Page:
With Commander Chris Hadfield returning home from the ISS this week, there has been a lot of talk about astronauts getting ”used to gravity” all over again after being “weightless” in a “zero G” environment. Astronomers and space scientists use these terms in a specific way, and not necessarily the way in which they are used in the popular press.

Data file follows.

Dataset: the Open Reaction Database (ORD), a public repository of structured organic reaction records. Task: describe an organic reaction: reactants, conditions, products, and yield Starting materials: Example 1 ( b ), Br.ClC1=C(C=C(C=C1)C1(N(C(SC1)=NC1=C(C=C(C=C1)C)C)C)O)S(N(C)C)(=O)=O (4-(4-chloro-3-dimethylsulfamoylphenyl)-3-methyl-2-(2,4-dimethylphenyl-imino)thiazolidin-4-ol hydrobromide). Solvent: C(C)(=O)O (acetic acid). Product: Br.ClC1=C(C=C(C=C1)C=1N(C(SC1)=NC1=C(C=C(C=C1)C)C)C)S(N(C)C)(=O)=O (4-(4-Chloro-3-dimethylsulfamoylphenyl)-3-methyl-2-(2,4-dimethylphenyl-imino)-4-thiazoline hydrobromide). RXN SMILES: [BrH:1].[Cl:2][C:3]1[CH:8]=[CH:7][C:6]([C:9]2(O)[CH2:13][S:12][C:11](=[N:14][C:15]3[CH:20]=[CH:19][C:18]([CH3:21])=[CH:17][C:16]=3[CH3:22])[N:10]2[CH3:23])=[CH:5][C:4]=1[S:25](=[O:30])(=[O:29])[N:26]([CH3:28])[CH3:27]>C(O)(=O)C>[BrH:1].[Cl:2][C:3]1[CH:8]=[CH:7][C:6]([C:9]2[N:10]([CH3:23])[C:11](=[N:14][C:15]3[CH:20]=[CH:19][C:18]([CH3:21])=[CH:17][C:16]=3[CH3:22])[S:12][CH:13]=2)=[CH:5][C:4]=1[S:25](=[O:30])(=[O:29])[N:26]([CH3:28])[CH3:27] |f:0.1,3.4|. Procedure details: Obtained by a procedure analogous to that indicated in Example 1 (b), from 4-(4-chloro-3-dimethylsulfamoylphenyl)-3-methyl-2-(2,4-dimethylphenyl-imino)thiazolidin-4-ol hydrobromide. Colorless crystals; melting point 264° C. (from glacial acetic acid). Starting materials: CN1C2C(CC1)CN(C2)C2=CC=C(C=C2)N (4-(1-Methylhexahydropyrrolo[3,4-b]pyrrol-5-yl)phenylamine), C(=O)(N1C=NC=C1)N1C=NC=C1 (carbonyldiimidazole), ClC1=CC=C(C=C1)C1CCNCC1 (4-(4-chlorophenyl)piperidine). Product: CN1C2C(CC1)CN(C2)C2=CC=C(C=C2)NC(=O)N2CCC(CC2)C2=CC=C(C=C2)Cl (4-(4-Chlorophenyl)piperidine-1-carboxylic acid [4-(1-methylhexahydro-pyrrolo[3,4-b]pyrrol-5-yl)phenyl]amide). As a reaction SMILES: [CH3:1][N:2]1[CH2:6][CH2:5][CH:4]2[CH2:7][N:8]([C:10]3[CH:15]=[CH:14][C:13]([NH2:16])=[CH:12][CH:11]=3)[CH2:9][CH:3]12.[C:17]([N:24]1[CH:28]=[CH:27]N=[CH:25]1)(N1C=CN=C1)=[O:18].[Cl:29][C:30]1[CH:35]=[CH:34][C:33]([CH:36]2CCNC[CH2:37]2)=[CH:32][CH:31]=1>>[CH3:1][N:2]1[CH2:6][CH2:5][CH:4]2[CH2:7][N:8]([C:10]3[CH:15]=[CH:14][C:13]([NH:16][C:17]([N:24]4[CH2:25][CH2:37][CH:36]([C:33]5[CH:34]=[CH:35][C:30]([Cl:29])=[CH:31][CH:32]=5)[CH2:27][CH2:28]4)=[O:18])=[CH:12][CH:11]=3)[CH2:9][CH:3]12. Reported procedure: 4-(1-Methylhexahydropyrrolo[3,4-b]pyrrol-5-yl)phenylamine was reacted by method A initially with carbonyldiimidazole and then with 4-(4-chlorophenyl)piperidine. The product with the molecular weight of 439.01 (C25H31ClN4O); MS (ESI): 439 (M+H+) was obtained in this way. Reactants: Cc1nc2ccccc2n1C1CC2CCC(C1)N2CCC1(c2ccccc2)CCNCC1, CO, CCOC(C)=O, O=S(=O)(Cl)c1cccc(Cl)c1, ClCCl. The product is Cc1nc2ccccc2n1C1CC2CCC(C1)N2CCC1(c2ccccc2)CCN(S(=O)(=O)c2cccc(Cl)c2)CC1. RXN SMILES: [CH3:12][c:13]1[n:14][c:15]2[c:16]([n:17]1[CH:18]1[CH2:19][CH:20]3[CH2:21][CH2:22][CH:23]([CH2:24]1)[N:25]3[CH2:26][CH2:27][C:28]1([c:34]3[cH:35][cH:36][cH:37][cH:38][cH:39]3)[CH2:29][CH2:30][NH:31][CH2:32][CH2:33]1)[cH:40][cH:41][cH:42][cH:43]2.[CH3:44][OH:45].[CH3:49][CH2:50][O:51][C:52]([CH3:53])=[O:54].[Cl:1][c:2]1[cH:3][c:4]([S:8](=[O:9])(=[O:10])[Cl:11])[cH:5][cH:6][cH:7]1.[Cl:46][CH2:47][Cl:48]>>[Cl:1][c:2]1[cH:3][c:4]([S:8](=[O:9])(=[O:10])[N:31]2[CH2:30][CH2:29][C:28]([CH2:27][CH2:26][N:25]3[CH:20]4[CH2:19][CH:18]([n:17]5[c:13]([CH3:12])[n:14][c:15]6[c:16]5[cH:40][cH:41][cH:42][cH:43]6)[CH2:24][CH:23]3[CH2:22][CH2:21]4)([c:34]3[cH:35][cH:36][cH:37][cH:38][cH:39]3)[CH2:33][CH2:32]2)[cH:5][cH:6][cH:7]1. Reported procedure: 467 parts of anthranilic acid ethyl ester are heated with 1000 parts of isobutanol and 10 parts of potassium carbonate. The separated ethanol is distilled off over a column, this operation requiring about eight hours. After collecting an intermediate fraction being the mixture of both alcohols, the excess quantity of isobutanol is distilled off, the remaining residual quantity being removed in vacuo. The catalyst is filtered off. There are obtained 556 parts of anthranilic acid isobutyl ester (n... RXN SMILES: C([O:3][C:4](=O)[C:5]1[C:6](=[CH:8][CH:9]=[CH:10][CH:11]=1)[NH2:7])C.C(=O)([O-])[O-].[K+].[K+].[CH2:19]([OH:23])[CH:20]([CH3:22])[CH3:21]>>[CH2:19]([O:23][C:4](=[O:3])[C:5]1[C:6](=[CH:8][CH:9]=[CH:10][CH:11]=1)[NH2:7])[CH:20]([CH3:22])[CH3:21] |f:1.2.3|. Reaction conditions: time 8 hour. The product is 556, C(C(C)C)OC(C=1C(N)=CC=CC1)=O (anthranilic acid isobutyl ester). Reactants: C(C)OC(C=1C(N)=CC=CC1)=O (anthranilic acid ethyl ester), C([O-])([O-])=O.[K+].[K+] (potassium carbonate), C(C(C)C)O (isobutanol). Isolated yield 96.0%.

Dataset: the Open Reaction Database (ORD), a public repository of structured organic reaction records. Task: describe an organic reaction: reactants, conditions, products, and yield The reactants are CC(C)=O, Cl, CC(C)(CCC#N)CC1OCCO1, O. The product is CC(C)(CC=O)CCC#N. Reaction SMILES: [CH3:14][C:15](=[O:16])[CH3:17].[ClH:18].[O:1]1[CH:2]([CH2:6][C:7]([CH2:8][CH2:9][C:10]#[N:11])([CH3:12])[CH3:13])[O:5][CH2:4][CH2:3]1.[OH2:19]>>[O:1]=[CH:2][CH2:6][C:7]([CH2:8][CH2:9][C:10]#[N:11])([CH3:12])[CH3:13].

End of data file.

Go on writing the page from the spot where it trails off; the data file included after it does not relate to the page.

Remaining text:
First – I almost hesitate to mention this because it’s pretty obvious, except that, well, one reads this all the time – it’s just plain wrong to say that there is no gravity in space. Yes indeed there is gravity in space. That’s what keeps objects - such as the Moon and spacecraft, for example - in orbit around planet Earth, that keeps the planets in orbit around the Sun, and that keeps the Sun and other stars in orbit around the centre of our Milky Way galaxy. If there were no gravitational force in space, all moving objects – such as the Moon, spacecraft, planets, comets, stars, etc. – would move in straight lines according to Newton’s first law of motion: “Every object in a state of uniform motion tends to remain in that state of motion unless an external force is applied to it.“ But such objects don’t move in straight lines; they follow curved paths under the combined force of gravity exerted by other objects in their vicinity (Einstein preferred to describe massive bodies as causing a curvature of space, rather than as exerting a “force” that we call gravity, but that’s beyond my little pea brain to comprehend).